Il comprend un engagement plus poussé à la fois en tant qu'objectif à plus long terme (sous la forme d'un dialogue renouvelé sur la décolonisation) qu'en tant qu'impératif immédiat (afin de mettre au jour et supprimer les obstacles qui s'opposent à un dialogue réciproque).
Je me propose, ici, de fouiller ce courant secondaire et d'examiner ce qu'il implique du point de vue de l'engagement des colons.
Indigenous people engaged in decolonization work adopt a critical stance towards western-centric research practices and discourse and seek to reposition knowledge within indigenous cultural practices.
Some indigenous studies scholars have characterized decolonial work that relies on structures of western political thought as paradoxically furthering cultural dispossession and have advocated for the use of independent spiritual, social, and physical rejuvenation even if these practices don't translate readily into political recognition.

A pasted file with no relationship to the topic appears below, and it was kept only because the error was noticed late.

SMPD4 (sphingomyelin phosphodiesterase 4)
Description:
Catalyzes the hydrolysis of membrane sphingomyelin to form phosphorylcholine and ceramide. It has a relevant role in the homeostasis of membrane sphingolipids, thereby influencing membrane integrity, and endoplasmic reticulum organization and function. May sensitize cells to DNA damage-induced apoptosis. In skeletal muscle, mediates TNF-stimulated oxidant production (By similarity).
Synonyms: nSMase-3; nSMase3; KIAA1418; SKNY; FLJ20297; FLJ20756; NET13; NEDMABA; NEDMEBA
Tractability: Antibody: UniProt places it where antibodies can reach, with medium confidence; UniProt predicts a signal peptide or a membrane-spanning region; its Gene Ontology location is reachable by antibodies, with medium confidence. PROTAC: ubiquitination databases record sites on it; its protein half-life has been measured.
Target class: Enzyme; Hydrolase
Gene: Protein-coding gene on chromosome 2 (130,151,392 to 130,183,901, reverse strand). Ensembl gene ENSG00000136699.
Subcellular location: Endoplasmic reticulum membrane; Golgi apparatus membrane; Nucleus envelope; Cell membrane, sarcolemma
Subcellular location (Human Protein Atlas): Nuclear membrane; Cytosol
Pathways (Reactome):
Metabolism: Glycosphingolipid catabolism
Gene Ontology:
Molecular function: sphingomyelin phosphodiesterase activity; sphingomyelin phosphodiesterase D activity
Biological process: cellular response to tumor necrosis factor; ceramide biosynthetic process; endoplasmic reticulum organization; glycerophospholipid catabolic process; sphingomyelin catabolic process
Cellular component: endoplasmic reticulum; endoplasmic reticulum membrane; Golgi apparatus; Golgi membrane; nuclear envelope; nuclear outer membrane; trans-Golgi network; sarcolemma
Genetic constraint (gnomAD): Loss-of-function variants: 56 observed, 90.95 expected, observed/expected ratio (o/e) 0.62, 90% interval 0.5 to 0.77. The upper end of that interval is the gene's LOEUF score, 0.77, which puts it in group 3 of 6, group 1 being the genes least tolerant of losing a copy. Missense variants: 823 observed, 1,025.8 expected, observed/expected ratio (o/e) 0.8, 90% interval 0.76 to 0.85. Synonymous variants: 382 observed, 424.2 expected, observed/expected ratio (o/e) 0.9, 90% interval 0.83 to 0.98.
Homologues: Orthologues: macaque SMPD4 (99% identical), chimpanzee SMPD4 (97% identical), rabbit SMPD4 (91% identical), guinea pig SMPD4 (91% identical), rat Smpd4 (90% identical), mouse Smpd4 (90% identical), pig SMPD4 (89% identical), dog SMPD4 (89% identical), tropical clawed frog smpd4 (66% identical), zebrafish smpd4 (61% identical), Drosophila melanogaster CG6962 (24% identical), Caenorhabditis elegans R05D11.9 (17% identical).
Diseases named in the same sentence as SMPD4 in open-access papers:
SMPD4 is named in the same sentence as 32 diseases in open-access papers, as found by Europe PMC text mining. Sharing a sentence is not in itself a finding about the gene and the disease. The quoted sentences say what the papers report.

There is also an intergenerational component as trauma may have been accumulating in indigenous families over the decades or centuries of intense struggle against assimilation or extinction.
An example of a tool for personal decolonization is the medicine wheel healing concept derived from a Pan-Indian religious symbol, used in more ancient times by nations of the North American Plains.
Healing from the individual and collective traumas that have been experience must occur as a new alliance between settlers and Indigenous peoples takes place.
The disconnection from language, culture and land that has occurred has caused overwhelming upheavals amongst Indigenous people in all regions of Canada.
I also argue, however, that there is an important secondary drive within the movement that presses in the opposite direction.
It figures further engagement both as a longer term goal (in the form of renewed dialogue on decolonization) and as an immediate imperative (in order to expose and remove obstacles to reciprocal dialogue).